Like many teachers I think I have several miss understandings when discussing large scale assessments (LSAs), we are given minimal training on them and how they are developed unless we seek the knowledge ourselves and are also given very minimal training on how to administer them and interpret the results. If we are even given the results at all.
I appreciate the fact that test developers are supposed to share the steps they took for developing the assessment and document their process. I was disappointed to find that this information was not easily accessible on the ministry of education website for our provincial Foundation Skills Assessment that is completed by grade 4 and 7students here in BC. The idea that as teachers we could learn how the assessment was developed and see how it was intended to link with the curriculum was eye opening particularly because I feel like the math portion of the FSA is not easily connected to the curriculum.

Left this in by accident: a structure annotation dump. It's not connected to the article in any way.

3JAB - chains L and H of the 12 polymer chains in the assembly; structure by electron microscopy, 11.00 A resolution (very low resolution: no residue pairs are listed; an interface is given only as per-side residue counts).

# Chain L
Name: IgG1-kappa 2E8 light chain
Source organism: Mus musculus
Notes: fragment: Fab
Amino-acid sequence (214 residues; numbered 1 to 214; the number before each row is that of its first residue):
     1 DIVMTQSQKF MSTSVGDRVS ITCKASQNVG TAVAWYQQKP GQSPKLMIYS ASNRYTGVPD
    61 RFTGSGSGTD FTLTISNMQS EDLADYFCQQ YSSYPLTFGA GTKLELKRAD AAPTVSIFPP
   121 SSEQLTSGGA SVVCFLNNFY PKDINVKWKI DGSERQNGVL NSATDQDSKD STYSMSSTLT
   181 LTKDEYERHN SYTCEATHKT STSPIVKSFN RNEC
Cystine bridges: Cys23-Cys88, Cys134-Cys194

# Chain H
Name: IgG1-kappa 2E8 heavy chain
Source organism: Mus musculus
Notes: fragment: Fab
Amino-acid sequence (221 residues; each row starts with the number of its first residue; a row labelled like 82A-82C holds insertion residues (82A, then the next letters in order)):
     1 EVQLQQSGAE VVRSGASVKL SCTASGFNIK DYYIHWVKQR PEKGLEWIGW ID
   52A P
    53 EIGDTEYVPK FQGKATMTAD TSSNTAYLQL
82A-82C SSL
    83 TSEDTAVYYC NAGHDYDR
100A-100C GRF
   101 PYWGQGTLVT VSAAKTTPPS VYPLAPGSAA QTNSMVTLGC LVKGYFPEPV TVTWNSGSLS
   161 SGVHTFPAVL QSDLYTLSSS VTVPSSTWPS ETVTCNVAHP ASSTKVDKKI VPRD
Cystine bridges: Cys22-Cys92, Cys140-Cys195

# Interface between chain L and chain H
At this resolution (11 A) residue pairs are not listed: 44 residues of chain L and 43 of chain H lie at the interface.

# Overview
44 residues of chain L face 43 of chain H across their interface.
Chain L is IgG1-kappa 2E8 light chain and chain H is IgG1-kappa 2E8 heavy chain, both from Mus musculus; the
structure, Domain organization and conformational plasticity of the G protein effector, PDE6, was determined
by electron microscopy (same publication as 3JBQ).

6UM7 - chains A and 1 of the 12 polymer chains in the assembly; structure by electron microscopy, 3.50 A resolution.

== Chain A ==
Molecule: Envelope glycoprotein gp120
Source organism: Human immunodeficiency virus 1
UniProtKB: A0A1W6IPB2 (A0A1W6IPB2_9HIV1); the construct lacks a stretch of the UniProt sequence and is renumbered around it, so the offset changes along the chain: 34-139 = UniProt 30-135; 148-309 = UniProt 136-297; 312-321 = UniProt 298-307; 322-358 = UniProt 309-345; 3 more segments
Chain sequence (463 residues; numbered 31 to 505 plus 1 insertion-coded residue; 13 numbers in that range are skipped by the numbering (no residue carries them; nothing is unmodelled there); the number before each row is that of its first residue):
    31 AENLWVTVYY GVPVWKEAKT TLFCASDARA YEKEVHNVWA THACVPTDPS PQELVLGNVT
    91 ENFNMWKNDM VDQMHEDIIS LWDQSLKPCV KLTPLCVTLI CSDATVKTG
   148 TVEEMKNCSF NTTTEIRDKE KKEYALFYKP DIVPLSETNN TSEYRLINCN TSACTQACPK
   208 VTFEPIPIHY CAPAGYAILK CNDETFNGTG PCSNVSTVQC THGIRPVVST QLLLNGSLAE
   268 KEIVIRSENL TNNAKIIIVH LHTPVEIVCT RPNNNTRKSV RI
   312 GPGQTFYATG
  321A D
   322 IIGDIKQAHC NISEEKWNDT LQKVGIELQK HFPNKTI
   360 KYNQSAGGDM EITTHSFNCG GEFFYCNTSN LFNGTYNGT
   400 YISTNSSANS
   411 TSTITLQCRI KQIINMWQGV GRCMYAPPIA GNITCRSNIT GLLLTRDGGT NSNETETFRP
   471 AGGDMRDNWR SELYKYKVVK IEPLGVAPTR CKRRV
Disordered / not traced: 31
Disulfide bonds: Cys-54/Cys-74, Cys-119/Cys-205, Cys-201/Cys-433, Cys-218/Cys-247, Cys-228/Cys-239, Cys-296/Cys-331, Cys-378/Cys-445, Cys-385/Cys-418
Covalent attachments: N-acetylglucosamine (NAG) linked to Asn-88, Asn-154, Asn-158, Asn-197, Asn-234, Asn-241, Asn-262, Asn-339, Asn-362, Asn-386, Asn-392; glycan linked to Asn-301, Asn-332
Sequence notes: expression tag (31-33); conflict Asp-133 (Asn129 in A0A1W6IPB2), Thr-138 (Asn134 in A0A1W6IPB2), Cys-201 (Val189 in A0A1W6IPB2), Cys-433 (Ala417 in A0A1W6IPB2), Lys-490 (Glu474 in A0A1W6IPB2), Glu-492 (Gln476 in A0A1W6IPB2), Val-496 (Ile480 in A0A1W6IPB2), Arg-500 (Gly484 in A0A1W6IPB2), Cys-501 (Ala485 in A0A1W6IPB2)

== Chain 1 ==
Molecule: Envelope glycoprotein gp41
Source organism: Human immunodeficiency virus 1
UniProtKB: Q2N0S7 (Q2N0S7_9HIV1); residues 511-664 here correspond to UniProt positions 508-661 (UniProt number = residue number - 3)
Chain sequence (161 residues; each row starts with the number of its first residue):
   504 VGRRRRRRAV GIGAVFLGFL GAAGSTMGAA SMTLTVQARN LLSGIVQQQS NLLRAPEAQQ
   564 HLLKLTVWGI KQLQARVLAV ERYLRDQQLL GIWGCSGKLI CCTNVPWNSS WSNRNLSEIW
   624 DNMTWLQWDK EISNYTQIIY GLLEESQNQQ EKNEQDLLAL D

One of the things that stood out to me was reading that good test development takes into consideration a range of student abilities from basic understanding to those extending beyond grade level expectations. “Learning progressions also span grade levels, as does the need to develop vertical score scales and report scores that allow for examining student growth across those grade,” (Lane, Raymond, Haladyna, & Downing, 2015) with the expectation that students will all fall somewhere in the progression and that there should be questions for each level of understanding. This reminded me of the Depth of Knowledge framework and is something I will need to be highly aware of when creating a number sense assessment as a capstone project.
“Test developers are responsible for designing tests and items that are accessible to all test takers, using principles such as universal design,” (Lane, Raymond, Haladyna, & Downing, 2015) again this stood out to me as I often see a lack of UDL when my students complete their FSA assessments as well as in our current reading assessment kit. Both presume a significant body of background knowledge that might not be culturally relevant to a student or their experiences for example assuming a refugee student has visited a mountain to go skiing or snowshoeing when the student has never seen snow before. One of the things that I noticed was the preference towards selected response (multiple choice) or matching type questions for LSAs because they are quick to assess and score and are objective.
Lane, S. R. (2015). Test development process. In S. M. S. Lane, Handbook of test development (pp. 3-18). Routledge.